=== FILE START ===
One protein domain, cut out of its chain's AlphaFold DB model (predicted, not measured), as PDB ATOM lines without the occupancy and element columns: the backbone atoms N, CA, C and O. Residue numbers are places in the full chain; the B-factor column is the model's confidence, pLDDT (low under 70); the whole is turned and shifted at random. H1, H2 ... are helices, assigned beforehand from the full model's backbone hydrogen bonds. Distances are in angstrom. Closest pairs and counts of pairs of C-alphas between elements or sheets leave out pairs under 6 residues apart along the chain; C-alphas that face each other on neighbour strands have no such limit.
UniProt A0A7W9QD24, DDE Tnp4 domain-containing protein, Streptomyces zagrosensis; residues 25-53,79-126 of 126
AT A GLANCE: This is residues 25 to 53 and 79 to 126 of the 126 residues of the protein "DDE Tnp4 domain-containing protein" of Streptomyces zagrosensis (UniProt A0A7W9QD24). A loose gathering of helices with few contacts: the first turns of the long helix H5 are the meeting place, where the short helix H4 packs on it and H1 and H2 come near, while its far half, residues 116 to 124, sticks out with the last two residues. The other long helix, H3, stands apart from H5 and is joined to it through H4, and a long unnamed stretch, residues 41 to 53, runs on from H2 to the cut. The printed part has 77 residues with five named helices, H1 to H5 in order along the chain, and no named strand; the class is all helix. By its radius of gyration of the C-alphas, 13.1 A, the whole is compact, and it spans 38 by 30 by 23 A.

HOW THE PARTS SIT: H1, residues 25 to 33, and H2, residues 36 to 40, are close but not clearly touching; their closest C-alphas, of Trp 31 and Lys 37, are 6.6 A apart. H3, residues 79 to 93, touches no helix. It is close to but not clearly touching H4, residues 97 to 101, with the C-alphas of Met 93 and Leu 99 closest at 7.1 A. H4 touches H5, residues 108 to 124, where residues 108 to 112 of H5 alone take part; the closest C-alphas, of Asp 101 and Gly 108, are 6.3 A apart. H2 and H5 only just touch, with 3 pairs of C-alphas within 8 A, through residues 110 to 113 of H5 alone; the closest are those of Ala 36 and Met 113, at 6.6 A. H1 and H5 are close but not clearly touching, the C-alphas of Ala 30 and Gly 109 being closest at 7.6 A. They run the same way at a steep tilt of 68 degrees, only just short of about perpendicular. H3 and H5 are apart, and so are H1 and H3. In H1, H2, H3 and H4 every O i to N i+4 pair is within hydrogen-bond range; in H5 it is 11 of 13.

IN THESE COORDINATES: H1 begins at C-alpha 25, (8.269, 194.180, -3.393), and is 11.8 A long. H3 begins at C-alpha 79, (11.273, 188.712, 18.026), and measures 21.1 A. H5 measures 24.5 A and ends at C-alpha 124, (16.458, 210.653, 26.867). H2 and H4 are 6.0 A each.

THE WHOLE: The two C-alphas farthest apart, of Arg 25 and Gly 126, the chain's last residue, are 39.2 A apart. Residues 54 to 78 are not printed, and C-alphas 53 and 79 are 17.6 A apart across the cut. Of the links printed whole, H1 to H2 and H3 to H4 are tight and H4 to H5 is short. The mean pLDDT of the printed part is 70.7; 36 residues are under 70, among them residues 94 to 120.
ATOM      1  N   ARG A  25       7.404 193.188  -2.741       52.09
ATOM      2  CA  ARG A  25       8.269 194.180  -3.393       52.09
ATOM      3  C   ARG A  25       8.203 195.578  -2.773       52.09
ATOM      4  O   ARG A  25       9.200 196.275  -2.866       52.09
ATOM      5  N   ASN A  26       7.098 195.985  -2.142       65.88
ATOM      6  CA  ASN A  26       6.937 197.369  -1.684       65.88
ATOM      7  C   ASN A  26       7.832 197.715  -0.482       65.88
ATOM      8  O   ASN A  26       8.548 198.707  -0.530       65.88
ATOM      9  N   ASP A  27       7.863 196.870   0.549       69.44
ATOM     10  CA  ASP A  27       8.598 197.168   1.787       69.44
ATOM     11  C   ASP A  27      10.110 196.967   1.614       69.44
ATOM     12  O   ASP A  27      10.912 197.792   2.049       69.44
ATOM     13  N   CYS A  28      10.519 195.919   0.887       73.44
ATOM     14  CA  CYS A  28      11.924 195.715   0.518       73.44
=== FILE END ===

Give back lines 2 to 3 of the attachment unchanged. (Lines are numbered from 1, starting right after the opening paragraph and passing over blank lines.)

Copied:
AT A GLANCE: This is residues 25 to 53 and 79 to 126 of the 126 residues of the protein "DDE Tnp4 domain-containing protein" of Streptomyces zagrosensis (UniProt A0A7W9QD24). A loose gathering of helices with few contacts: the first turns of the long helix H5 are the meeting place, where the short helix H4 packs on it and H1 and H2 come near, while its far half, residues 116 to 124, sticks out with the last two residues. The other long helix, H3, stands apart from H5 and is joined to it through H4, and a long unnamed stretch, residues 41 to 53, runs on from H2 to the cut. The printed part has 77 residues with five named helices, H1 to H5 in order along the chain, and no named strand; the class is all helix. By its radius of gyration of the C-alphas, 13.1 A, the whole is compact, and it spans 38 by 30 by 23 A.

HOW THE PARTS SIT: H1, residues 25 to 33, and H2, residues 36 to 40, are close but not clearly touching; their closest C-alphas, of Trp 31 and Lys 37, are 6.6 A apart. H3, residues 79 to 93, touches no helix. It is close to but not clearly touching H4, residues 97 to 101, with the C-alphas of Met 93 and Leu 99 closest at 7.1 A. H4 touches H5, residues 108 to 124, where residues 108 to 112 of H5 alone take part; the closest C-alphas, of Asp 101 and Gly 108, are 6.3 A apart. H2 and H5 only just touch, with 3 pairs of C-alphas within 8 A, through residues 110 to 113 of H5 alone; the closest are those of Ala 36 and Met 113, at 6.6 A. H1 and H5 are close but not clearly touching, the C-alphas of Ala 30 and Gly 109 being closest at 7.6 A. They run the same way at a steep tilt of 68 degrees, only just short of about perpendicular. H3 and H5 are apart, and so are H1 and H3. In H1, H2, H3 and H4 every O i to N i+4 pair is within hydrogen-bond range; in H5 it is 11 of 13.